One blessing/curse of Twitter has been its singular ability to bring all manner of maps to my timeline and seize my attention one 8-second increment at a time.
Some are interesting/cool/fascinating.
Some make me laugh.
Some are so cringe-worthy, I feel compelled to re-tweet.
And a few leave me muttering “no, no, No, No, NO.”
Because sometimes the stakes are much higher than a graphic artist at an elite publication making rookie cartographic mistakes. Sometimes maps influence policy, guide funding decisions, affect real lives.
This is one of those times.
The above map comes from the recently released “Vision Zero Pedestrian Safety Action Plan: Brooklyn“, part of a larger effort in New York City to address the persistent problem of vehicle/pedestrian collisions.
When Is Heat Map Not A Heat Map
Kenneth Field has a recent thorough post on the all-purpose moniker “heat map” being applied to kernel-density maps. Let me give you my oversimplified Cliff’s Notes version in light of the above map:
a) ’Heat maps’ obviously take their name from the familiar temperature map where the actual temperature is measured at specific point locations and a temperature for all of the unmeasured areas is interpolated. But the map above doesn’t make sense in this context because we know the exact data values for every other intersection in Brooklyn without a dot on it: zero pedestrian deaths.
b) In creating “hot spot” maps we are also strongly implying that the conditions causing the phenomenon being mapped are propagated generally over space. But when we think about the factors contributing to pedestrian deaths–traffic volumes, pedestrian volumes, street width, speed limits, visibility issues–they have such a geographic specificity that a side street intersection could be very safe although it’s merely a block away from a demonstrably dangerous intersection.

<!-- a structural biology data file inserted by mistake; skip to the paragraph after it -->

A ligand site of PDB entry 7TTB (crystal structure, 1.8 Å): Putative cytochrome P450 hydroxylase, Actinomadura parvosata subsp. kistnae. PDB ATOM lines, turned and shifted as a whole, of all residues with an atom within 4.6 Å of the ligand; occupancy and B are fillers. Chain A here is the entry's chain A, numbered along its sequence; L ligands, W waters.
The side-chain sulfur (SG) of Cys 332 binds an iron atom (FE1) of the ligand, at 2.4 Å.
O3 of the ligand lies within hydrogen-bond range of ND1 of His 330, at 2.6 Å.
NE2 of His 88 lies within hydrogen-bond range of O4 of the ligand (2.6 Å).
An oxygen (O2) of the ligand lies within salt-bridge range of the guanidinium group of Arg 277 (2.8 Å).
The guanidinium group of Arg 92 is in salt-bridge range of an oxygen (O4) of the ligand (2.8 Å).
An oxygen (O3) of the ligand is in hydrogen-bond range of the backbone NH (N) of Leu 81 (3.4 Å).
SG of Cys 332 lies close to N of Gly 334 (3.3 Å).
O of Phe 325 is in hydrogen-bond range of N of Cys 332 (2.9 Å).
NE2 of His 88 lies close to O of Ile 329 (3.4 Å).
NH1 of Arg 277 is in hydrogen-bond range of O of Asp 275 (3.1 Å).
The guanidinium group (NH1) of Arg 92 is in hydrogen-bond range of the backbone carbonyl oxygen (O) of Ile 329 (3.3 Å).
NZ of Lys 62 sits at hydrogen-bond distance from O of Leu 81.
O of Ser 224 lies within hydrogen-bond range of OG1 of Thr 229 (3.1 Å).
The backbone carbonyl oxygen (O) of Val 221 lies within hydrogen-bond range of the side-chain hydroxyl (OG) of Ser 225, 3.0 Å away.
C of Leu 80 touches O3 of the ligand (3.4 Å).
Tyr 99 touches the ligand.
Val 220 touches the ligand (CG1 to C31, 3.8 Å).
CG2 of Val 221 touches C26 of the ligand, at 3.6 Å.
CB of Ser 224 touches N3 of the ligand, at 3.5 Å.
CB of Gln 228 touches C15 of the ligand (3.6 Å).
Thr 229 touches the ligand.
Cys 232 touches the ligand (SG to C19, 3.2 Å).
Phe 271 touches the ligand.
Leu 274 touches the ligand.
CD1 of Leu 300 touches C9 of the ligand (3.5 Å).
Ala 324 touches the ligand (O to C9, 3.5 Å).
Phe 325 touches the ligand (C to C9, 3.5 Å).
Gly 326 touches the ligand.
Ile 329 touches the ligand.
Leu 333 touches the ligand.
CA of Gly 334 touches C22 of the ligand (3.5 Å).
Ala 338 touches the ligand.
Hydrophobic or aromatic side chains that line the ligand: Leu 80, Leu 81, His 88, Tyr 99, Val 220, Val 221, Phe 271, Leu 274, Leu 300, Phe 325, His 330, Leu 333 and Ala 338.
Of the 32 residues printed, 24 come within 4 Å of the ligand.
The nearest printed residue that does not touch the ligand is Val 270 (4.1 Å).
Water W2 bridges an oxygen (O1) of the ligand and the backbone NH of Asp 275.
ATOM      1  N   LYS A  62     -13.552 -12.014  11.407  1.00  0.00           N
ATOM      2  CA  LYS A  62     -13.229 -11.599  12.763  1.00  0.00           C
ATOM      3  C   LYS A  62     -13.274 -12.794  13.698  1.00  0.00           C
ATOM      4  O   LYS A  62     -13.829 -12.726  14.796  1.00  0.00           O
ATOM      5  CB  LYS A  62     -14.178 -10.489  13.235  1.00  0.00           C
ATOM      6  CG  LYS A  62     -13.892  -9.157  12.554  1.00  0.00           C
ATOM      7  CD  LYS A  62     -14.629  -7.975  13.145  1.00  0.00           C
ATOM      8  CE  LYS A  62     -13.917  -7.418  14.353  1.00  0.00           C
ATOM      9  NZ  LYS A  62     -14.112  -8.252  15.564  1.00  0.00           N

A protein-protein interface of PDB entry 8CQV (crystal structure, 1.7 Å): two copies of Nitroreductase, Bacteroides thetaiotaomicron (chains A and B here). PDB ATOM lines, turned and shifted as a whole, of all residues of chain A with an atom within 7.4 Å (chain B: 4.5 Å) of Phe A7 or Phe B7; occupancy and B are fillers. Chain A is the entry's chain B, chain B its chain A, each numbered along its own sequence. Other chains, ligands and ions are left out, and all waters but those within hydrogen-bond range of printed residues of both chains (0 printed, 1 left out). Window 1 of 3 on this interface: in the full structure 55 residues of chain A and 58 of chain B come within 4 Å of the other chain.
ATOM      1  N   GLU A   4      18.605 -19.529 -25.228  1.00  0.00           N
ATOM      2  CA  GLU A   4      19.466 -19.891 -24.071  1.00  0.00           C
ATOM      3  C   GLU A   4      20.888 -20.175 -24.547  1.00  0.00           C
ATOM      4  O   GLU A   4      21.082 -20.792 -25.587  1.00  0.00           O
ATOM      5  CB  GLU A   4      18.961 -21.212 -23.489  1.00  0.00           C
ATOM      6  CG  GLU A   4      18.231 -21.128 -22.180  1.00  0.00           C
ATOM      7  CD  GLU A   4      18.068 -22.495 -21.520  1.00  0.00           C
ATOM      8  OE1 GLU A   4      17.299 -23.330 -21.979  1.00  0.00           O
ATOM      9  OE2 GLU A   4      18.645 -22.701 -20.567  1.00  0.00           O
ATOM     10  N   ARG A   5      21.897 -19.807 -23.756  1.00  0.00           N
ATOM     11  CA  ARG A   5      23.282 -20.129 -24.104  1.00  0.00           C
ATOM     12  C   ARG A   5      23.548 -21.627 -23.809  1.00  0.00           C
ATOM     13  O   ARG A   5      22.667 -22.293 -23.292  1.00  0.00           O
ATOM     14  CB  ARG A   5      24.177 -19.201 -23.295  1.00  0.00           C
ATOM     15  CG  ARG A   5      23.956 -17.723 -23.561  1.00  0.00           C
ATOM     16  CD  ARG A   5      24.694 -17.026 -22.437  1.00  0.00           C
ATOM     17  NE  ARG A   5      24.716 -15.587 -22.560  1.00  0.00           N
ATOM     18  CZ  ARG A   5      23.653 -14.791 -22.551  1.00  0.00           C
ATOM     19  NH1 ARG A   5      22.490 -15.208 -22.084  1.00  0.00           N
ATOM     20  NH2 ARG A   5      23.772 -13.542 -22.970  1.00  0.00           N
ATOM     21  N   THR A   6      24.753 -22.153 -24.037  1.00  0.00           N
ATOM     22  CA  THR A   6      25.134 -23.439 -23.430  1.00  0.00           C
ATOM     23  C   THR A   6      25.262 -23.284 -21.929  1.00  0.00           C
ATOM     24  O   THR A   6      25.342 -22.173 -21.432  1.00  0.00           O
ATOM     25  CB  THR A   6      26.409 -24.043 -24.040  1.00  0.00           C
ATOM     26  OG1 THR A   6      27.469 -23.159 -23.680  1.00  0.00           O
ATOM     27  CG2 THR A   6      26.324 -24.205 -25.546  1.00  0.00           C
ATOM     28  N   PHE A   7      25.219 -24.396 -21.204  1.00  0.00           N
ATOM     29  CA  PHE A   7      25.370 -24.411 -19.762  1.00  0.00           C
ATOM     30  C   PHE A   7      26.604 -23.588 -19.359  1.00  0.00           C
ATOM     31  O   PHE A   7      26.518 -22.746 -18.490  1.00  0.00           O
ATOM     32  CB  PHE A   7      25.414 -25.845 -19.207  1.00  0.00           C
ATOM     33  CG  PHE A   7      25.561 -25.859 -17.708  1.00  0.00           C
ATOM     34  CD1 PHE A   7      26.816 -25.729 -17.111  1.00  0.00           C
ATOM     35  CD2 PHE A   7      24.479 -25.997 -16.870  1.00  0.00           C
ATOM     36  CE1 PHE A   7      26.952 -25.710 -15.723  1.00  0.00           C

If You’re Diffusing The Problem, Are You Diffusing the Impact of Policy?
To be fair, the report talks about Priority Intersections and Priority Corridors: all to the good, given the pattern of our data points.
But what concerns me are the Priority Areas because of the discussion above of how spatially specific are the conditions that endanger pedestrians. Consider the item of the Action Plan that calls for “60 new speed bumps in Brooklyn annually”. Where will it be most difficult to install speed bumps: the busiest corridors? Along bus routes? But the relatively diffuse “Priority Areas” open up the option of making sure we hit our quota of 60 bumps per year by looking at less contested spaces on sleepy side streets. The plan will be executed, but will the impact be significant?
Representation Matters (Again)
As an outsider, I clearly see the time and effort that went into the report: from collecting and analyzing the data to holding inter-agency meetings and gathering input from the public–all creditworthy. Often enough objections to cartographic choices are brushed aside for being fussy and pedantic: “my points are correctly located, my North arrow points up, so please shut up.” And “heat maps” have never been easier to make–so why not create a compelling visual that will be seized on by the press and Twitter?
Because maps frame problems and drive policy solutions. The above maps invite resources to be channeled into areas with relatively low pedestrian risk–muting the impact of precious public dollars.
Despite everyone’s good intentions.